Katie wakes up to an odd glow. Her tiny upstairs apartment has changed appearance – it’s all bare and wooden. Lis squats on Katie’s dresser and tells her not to forget. Lis dives into the top drawer. The glow fades. Katie slithers from her bed and examines the drawer. It’s empty. Not even a sock is inside. Katie wakes up remembering none of this.
And that’s all before the first chapter in Scott Pilgrim creator Bryan Lee O’Malley’s new standalone graphic novel Seconds. Restaurant owner Katie seemingly has got everything she needs in life – the best restaurant in town as well as a new one on the way. But when her ex comes back into her life and behind-the-scenes drama escalates in the kitchen, all she wants is to fix the problems in her life.
What luck then, that with the help of a mushroom, a notepad, and set of instructions, she manages to fix these problems. All goes well until Katie’s quest to deconstruct her troubled past for a perfect future leaves her destroying all she has and totally alone. Only the mousy waitress Hazel, with her knowledge of ‘house spirits’ can help her out of the many messes she creates.
The story itself radiates hot-headed humour, charm and builds on its poignancy throughout before climaxing with a surprisingly feather-soft conclusion. It’s a wonderfully told tale that falls somewhere between being both gentle and sharp and the manga-esque artwork, produced with assistance from cartoonist Jason Fischer, colourist Nathan Fairbairn, and cartoonist Dustin Harbin, is simply huggable. Rarely have endearingly disproportionate eyes been used so effectively than they have here. The colours appear carefully selected and slimmed down to a mixture of red, black, orange and blue with dashes of others in between, which lend a flavour of immediacy to the story.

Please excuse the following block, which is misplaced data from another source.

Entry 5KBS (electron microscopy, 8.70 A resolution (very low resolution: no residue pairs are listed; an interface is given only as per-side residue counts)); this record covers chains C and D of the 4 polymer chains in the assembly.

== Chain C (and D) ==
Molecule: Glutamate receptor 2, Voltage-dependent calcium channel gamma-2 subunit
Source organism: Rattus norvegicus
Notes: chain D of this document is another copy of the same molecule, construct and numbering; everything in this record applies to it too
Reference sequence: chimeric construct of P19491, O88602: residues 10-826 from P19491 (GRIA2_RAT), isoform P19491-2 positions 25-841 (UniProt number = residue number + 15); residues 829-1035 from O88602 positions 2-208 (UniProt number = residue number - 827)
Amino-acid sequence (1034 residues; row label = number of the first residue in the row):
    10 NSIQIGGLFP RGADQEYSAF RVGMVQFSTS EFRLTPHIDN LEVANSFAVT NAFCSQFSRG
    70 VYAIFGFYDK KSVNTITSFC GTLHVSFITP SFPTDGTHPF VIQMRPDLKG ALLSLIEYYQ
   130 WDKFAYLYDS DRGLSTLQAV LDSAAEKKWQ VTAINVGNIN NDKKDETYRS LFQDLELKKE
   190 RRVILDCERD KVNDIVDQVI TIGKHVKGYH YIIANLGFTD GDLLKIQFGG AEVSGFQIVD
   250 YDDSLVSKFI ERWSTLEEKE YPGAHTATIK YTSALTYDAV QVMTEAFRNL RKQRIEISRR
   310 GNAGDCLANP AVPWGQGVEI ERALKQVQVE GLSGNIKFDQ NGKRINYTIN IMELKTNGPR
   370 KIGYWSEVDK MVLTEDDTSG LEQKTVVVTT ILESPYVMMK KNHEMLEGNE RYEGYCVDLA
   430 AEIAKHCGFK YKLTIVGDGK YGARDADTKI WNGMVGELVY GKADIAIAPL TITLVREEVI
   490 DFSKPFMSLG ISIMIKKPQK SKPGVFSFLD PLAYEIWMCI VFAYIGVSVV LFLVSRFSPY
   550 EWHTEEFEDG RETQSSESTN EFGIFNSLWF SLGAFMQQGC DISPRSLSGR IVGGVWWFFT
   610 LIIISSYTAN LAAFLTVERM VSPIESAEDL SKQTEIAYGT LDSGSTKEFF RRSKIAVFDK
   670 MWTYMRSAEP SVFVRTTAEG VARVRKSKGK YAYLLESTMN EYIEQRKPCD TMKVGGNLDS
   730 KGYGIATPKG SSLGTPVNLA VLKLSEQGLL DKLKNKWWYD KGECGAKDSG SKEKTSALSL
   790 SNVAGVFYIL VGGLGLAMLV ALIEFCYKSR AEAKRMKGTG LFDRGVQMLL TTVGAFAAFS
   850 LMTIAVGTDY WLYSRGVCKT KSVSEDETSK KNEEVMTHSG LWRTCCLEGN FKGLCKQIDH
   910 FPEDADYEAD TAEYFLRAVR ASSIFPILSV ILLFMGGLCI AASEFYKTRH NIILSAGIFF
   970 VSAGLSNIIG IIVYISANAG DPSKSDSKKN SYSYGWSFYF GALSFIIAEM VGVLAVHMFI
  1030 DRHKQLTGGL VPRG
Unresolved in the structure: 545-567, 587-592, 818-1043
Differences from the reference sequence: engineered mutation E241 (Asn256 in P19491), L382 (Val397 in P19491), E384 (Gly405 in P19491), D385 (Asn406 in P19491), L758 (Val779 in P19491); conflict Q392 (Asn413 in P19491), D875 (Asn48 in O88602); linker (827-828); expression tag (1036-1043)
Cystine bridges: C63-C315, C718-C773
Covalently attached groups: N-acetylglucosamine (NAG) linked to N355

The characters are immensely diverse, whether it’s the shy Hazel, the swarve ex-boyfriend Max, or the temperamental master chef Andrew, the wrongs that Katie rights throughout the novel all involve these people. This has the effect of giving the story immense scope, even when much of it takes place within Katie’s restaurant Seconds. Indeed, Katie can only change the past within Seconds itself.
This is where much of Seconds’ perfection lies – the fusion of the intimate and the epic (without sounding as pretentious as possible). It’s that feeling many of us go through at a certain age, when in our minds we’re trying to create and rule over our perfect worlds, when in reality this want of achievement can boil down to a far more intimate reality.
And above all else, the story bears a defiant sense of relatable emotions. Katie embodies the young go-getter who strives for her very own perfect little world – the dreams she has of building her new restaurant displays this. She experiences what many of us go through when were at the stage of life she’s in. The delightful oddity of the novel emphasizes this state of mind more and more as you read on. Its humour is delightful as well, whether it’s Katie melting over Max or the various confrontations between her and Lis. The humour of Seconds, fused with its artwork, pacing, characters and story-telling makes it an fantastically enjoyable piece of quirky fiction.
After reading Seconds, you’ll be left wondering whether it’s more sublime than it is surreal, or the other way round.
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